Coronavirus relief act waives 2020 RMDs
The recent coronavirus relief legislation, or CARES Act, made several important changes affecting charitable deductions as well as Required Minimum Distributions (RMDs).
It increased the charitable contribution deduction that a taxpayer is entitled to claim for cash contributions made to most public charities during the 2020 calendar year.
Prior to the CARES Act, contributing to public charities was limited to 60% of individuals adjusted gross income (AGI). Now, if you itemize, the limit has been increased to 100% of AGI. If you contribute more than your AGI, you can carry forward your deduction for five years.
The CARES Act also added a new deduction for taxpayers who do not itemize. For 2020, individuals who make a charitable contribution can take a $300 ($600 for joint returns) “above the line” adjustment. This adjustment reduces the AGI, and accordingly reduces your tax liability.
The law also changed the rules associated with RMDs for 2020. You no longer need to make any RMD withdrawals in 2020.
This is very helpful because of the significant drop in equity prices this year. (Now, that money can remain in your account, potentially allowing you to recoup some of the investment losses from March and April.)
These rules are applicable not only to individual retirement accounts but also to defined-benefit plans and 457 plans.
Because there is no need to take unnecessary RMDs this year, which would raise your taxable income, taxpayers who normally make qualified charitable distributions (QCDs) directly from their IRA custodians may find it to their advantage to postpone charitable contributions to 2021 and make larger charitable contributions then. For the charity to be qualified, it must be eligible to receive tax-deductible donations.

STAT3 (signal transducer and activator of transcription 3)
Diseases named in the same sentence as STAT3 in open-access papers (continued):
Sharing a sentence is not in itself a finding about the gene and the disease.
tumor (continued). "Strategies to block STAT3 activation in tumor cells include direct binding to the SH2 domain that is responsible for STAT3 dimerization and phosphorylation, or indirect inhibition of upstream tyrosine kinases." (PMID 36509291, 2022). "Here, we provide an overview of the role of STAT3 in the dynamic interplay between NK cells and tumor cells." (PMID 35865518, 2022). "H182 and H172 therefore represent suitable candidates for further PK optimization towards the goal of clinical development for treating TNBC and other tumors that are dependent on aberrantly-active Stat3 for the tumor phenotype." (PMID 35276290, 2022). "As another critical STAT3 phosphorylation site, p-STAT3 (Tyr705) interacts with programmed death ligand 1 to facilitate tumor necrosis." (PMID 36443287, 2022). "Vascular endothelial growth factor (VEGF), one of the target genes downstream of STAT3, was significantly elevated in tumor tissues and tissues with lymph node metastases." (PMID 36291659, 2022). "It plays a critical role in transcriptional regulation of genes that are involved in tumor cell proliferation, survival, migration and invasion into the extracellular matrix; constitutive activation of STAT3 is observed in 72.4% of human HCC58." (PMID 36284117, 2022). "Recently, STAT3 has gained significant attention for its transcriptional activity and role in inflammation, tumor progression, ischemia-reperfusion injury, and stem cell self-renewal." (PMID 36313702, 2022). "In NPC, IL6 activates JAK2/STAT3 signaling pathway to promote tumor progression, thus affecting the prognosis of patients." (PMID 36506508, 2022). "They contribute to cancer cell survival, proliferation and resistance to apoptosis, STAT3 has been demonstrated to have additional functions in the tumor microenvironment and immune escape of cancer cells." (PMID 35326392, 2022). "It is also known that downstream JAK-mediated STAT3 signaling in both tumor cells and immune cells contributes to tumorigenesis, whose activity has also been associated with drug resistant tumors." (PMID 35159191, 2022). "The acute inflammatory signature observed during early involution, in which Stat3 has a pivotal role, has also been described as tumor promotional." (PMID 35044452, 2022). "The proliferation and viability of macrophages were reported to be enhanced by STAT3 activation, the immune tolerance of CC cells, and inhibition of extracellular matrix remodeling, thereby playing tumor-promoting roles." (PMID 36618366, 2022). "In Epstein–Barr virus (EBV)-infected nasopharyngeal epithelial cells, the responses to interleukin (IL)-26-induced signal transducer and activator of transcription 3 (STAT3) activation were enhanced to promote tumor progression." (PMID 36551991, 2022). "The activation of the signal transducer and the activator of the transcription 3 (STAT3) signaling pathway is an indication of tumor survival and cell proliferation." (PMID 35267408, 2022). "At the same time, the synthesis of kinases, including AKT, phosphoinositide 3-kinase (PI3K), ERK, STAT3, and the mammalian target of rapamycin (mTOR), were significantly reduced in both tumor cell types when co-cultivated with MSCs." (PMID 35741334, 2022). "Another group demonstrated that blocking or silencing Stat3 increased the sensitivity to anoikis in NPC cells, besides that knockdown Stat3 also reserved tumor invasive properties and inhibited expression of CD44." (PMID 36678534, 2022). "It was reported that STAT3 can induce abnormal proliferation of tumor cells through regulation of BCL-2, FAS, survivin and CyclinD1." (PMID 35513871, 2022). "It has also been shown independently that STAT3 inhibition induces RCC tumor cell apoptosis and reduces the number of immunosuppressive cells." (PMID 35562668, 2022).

The advantage of the QCD is that these contributions reduce your adjusted gross income (AGI), and accordingly reduce your tax liability.
By doing this, you may also minimize income-based Medicare Part B and D premiums, and even avoid a 3.8% surtax applicable to net investment income for taxpayers filing joint returns with AGIs above $250,000.
The QCD rules apply only to traditional IRAs and not to distributions from SIMPLE IRAs, qualified employer plans, 403(b) plans or SEPS.
What if you’ve already taken your RMD?
Many individuals have already taken their required minimum distributions (RMDs) prior to the CARES Act being passed. Fortunately, the IRS allows (see Notice 2020-23) any distribution taken between February 1, 2020 and May 15, 2020 to be rolled over back into your retirement account if it is done by July 15, 2020.
If you have had income tax withheld, you will not receive that back immediately. However, when you file your tax return for 2020, if you are entitled to a refund, you will receive back the income tax that was withheld.
If you took an RMD in January 2020, you have another option: The CARES Act allows those impacted by the coronavirus to take a loan from their retirement account up to $100,000, or the vested amount in their retirement account, whichever is lower, without penalty, and to repay it over a three-year period. The withdrawal is not taxable if you repay the loan within that period.
Regardless of distribution requirements, many taxpayers make QCDs to reduce tax liability. Even though minimum distributions are not required for 2020, the QCD remains a valuable tool to minimize your tax liability if you don’t itemize, and plan on making charitable contributions in 2020.
Elliot Raphaelson welcomes your questions and comments at email@example.com.
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